US regulators have charged a financial advisor with trying to sell $500bn of fake securities on LinkedIn, amid warnings to investors and advisory firms about the risks of buying through social networks.
The Securities and Exchange Commission (SEC) alleges [PDF] that Illinois-based Anthony Fields offered hundreds of billions of dollars in fraudulent securities through a few networking sites, including LinkedIn.
Fields, it is claimed, put bank guarantees and medium-term notes from financial institutions, including Credit Suisse, HSBC, BNP Paribas and RBS among others, up for sale on the sites, adding "if you are interested you can email for particulars".
The securities were, SEC alleges, offered through the firms Anthony Fields & Associates (AFA) and Platinum Securities Brokers, both of which were owned and operated solely by Fields.
Fields – who was at one time registered with the commission as a broker but had allowed his registration to lapse – is also accused of pretending that AFA had $400m worth of assets under management and a $50bn contract to trade US Treasury securities as well as falsely claiming that Platinum was a registered dealer.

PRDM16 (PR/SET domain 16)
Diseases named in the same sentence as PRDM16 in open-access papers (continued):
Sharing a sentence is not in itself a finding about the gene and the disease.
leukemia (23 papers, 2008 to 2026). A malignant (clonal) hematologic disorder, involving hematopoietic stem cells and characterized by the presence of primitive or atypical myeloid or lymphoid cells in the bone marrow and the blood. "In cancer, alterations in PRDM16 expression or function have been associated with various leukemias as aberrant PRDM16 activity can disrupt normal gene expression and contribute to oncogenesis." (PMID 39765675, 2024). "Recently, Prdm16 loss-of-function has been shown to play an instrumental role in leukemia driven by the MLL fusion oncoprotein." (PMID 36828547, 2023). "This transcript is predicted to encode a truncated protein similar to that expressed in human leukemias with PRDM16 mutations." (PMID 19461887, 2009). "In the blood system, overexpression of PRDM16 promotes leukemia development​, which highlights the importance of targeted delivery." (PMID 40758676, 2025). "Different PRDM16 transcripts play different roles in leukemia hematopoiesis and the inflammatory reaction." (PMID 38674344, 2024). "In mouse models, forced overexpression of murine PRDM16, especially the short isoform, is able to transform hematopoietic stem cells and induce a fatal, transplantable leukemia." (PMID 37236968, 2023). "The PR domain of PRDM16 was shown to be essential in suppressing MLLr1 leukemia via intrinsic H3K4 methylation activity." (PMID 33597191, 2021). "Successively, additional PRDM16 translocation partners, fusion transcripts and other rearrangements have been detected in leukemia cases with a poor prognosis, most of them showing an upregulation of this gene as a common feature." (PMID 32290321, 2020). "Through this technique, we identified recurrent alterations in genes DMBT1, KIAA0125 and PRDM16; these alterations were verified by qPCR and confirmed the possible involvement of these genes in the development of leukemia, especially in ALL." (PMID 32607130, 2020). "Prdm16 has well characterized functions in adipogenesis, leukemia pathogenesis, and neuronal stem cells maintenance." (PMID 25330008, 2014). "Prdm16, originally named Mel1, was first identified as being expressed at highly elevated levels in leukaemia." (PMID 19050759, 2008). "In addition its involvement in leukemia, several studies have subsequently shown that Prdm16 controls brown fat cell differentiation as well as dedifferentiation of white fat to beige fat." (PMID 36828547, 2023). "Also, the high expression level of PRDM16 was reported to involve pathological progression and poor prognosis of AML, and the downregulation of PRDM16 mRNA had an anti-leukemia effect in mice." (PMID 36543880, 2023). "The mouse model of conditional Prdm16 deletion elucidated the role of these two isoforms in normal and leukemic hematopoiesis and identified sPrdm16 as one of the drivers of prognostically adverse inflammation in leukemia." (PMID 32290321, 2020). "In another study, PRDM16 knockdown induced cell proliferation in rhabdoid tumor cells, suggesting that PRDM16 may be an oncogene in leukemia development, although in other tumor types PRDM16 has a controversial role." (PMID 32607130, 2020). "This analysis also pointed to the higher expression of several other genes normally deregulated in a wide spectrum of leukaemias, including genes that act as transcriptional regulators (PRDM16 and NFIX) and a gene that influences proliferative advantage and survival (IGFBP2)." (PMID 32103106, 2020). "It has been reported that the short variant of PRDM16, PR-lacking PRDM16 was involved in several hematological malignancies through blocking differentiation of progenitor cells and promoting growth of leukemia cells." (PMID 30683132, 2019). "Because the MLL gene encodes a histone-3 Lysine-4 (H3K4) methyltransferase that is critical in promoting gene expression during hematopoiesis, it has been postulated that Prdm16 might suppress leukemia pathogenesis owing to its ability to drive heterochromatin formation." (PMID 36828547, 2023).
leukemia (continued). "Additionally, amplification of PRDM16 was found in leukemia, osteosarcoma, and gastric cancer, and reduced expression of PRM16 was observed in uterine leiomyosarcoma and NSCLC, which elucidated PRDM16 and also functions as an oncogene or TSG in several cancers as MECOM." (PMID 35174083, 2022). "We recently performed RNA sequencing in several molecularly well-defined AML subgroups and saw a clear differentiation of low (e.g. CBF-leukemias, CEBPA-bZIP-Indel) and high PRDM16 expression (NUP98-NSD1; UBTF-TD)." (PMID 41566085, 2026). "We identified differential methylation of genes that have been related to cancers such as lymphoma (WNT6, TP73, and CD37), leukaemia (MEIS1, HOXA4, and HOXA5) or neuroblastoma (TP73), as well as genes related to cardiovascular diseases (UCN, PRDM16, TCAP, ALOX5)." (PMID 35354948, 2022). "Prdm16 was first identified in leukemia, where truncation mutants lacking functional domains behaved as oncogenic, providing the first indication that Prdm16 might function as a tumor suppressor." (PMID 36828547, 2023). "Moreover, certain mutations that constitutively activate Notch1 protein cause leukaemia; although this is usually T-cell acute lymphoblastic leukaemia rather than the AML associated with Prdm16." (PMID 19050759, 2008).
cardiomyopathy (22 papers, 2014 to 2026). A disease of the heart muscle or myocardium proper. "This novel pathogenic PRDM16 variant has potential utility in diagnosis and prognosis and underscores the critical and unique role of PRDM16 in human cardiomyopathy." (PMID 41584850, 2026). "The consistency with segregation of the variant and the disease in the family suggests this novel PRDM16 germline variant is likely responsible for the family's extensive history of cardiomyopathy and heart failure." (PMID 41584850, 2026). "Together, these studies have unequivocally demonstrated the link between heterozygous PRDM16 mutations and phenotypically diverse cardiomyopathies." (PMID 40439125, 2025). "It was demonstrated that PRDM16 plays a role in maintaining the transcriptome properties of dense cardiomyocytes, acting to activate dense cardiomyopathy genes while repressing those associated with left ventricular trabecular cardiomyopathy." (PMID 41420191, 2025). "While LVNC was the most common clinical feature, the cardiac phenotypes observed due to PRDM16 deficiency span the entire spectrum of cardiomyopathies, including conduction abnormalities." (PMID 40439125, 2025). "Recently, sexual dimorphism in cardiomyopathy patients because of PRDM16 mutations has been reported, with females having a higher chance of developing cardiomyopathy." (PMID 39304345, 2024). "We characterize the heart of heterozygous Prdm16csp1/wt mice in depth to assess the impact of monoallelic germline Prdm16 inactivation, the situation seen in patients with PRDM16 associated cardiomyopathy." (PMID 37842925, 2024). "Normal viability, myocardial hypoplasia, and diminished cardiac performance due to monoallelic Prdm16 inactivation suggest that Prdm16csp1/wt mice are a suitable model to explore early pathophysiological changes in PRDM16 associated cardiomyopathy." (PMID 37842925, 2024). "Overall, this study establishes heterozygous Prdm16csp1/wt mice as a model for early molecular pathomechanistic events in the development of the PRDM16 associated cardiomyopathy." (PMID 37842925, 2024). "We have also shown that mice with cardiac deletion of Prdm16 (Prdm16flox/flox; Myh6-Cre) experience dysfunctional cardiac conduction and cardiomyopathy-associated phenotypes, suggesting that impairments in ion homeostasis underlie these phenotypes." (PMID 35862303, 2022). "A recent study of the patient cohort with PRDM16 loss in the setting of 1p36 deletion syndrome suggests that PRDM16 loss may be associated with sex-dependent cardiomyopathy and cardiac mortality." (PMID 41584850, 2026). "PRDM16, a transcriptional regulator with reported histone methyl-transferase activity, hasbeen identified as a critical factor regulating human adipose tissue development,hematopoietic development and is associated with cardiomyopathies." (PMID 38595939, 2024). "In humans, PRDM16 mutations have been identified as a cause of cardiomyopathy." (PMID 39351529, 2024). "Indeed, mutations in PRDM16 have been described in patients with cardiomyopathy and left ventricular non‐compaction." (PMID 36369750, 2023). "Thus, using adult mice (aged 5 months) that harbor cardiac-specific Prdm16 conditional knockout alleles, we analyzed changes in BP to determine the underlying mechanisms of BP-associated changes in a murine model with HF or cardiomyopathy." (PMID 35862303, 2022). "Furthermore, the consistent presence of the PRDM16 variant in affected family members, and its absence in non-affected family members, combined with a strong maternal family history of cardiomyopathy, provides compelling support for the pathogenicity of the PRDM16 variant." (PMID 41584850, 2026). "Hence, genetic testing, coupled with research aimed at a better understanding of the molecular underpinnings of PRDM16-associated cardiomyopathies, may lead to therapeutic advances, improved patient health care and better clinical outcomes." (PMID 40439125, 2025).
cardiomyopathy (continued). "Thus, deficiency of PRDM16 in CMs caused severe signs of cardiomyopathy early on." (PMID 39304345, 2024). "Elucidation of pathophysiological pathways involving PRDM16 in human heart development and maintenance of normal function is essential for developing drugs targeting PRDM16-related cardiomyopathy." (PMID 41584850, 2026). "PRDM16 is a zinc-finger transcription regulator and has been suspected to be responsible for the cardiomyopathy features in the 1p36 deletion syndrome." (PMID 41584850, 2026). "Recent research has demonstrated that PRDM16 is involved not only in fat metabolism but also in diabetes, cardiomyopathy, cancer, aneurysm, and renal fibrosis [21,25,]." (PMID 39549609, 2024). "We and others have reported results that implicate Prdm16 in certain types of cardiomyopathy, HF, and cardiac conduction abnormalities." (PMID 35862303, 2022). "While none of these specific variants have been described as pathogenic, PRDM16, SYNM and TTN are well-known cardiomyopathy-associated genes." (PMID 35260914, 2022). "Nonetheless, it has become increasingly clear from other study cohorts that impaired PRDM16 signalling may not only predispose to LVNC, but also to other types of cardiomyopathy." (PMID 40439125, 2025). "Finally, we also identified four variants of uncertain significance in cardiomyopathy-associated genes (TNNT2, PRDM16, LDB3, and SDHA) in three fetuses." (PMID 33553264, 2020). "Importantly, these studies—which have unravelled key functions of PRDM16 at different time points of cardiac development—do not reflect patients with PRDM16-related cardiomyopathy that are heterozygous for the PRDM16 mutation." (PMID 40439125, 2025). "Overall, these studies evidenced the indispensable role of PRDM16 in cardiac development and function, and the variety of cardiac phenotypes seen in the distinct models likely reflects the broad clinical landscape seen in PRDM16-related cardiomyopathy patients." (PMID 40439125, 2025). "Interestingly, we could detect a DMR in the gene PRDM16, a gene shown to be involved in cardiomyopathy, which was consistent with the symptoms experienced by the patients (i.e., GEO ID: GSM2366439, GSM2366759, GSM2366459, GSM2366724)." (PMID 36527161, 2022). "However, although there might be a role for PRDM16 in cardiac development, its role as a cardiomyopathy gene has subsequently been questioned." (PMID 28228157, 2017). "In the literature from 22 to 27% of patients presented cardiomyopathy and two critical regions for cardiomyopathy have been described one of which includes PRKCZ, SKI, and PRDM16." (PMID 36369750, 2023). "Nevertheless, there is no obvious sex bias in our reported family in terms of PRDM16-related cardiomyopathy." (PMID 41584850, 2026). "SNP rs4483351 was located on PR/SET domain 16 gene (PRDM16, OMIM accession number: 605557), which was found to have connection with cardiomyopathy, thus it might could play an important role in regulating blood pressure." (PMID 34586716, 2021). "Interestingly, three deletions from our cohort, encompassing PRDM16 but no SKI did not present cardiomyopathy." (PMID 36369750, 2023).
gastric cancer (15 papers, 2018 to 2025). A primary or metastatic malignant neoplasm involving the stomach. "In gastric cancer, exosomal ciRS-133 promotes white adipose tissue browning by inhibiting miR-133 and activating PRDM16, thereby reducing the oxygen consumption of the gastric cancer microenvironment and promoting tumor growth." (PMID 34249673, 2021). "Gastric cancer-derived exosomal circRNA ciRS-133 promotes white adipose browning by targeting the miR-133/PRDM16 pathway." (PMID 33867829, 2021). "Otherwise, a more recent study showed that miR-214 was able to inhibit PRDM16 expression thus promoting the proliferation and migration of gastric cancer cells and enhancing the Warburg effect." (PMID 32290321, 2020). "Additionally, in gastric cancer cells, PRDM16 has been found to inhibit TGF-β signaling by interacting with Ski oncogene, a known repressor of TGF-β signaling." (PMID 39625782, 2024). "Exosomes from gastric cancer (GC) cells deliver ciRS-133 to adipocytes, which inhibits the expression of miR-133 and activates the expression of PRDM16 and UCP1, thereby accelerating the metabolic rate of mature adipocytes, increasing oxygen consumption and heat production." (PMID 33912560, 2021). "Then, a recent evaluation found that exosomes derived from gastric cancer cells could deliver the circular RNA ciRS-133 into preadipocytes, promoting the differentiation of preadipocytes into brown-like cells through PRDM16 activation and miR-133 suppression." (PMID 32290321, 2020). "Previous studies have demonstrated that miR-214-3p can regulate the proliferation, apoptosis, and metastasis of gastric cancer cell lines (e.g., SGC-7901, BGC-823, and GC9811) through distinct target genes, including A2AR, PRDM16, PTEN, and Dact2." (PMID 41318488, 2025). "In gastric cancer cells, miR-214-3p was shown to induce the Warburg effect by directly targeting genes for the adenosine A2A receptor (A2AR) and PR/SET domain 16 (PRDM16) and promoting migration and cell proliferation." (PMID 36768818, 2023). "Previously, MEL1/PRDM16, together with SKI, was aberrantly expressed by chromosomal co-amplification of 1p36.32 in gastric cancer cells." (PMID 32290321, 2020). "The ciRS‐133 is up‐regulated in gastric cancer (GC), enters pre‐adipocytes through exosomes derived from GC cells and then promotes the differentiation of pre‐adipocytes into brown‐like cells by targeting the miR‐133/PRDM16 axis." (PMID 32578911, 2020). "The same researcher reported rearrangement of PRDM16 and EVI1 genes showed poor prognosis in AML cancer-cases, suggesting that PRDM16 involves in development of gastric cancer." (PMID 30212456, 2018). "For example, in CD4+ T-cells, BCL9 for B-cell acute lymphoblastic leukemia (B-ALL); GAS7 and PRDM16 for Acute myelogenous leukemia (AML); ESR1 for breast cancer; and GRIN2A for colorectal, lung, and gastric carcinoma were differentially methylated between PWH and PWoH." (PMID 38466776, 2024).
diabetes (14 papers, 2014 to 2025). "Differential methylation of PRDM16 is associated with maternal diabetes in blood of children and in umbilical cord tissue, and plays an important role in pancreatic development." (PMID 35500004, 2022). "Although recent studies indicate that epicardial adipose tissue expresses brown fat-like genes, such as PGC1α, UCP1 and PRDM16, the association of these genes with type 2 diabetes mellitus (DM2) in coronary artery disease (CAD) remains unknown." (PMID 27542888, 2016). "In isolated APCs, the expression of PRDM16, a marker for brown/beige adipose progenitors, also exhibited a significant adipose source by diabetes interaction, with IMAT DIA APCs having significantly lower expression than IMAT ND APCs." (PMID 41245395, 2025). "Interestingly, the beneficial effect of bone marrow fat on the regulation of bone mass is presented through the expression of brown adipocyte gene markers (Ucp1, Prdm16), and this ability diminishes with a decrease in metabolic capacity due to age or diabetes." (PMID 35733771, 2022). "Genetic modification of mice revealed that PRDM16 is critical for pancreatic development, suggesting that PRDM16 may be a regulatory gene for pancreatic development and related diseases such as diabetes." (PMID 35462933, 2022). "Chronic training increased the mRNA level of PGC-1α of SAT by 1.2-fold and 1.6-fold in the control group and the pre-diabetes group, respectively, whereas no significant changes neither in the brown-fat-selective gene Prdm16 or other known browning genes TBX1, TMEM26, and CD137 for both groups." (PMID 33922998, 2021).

SEC has not claimed that the alleged trickster made off with any cash, but said he had received interest from "multiple purported potential buyers".
"Fraudsters are quick to adapt to new technologies to exploit them for unlawful purposes," said Robert Kaplan, co-chief of the commission's enforcement division's asset management unit. "Social media is no exception, and today’s enforcement action reflects our determination to pursue fraudulent activity on new and evolving platforms."
As well as charging Fields, the commission also issued two alerts to the financial world about investment advisory firms' use of networking sites.
The first warned investment advisory firms that are using, or want to use, the likes of Twitter, Facebook and LinkedIn to advertise their services are still subject to federal securities laws, including anti-fraud, compliance and record-keeping provisions.
The second gave tips to investors on avoiding fraud on networking sites, including the time-honoured advice that if it sounds too good to be true, it probably is. ®
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